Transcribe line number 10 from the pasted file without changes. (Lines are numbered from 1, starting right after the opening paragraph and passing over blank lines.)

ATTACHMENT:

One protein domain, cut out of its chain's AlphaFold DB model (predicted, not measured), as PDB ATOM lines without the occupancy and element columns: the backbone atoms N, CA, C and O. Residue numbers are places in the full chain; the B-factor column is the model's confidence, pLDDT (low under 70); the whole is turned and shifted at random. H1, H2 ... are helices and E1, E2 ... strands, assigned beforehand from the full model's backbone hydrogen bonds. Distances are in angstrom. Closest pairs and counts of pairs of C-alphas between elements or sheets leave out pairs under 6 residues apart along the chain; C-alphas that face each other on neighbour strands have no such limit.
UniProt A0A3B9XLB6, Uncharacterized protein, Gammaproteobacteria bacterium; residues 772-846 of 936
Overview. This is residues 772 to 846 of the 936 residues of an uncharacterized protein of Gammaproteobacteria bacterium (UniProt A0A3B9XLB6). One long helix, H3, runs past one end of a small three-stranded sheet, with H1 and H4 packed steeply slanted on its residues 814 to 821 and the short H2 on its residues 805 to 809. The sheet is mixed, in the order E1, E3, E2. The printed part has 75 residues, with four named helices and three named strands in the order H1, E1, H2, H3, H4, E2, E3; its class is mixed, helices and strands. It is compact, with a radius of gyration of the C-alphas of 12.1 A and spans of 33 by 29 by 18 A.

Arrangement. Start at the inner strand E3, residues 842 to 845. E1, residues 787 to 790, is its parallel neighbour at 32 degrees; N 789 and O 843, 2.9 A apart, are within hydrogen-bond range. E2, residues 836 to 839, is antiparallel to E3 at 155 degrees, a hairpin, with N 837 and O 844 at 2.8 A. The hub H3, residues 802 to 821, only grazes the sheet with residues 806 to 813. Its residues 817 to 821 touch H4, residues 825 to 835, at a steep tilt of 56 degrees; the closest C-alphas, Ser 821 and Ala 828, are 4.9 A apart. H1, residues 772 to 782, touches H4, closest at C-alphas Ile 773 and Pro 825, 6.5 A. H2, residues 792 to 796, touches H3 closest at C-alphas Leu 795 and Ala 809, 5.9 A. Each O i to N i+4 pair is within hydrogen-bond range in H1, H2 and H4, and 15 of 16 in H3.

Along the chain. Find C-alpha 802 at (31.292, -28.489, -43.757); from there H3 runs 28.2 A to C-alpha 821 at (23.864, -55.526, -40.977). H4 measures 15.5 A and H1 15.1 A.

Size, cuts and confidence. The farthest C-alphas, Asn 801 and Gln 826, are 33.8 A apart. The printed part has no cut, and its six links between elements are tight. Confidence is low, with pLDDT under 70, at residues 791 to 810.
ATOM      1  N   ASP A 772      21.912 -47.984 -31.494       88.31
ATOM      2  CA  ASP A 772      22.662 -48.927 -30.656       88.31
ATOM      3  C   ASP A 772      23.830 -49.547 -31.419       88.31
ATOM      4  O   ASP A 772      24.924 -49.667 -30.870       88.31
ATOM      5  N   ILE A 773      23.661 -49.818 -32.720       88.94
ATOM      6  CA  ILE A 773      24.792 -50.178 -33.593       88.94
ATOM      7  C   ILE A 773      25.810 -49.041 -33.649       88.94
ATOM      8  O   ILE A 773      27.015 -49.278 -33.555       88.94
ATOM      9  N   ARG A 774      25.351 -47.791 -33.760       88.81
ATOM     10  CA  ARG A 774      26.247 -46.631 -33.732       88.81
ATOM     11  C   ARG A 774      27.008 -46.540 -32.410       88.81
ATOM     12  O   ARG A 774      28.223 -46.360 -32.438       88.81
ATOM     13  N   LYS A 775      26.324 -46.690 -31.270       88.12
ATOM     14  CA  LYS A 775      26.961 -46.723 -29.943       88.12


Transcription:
ATOM      5  N   ILE A 773      23.661 -49.818 -32.720       88.94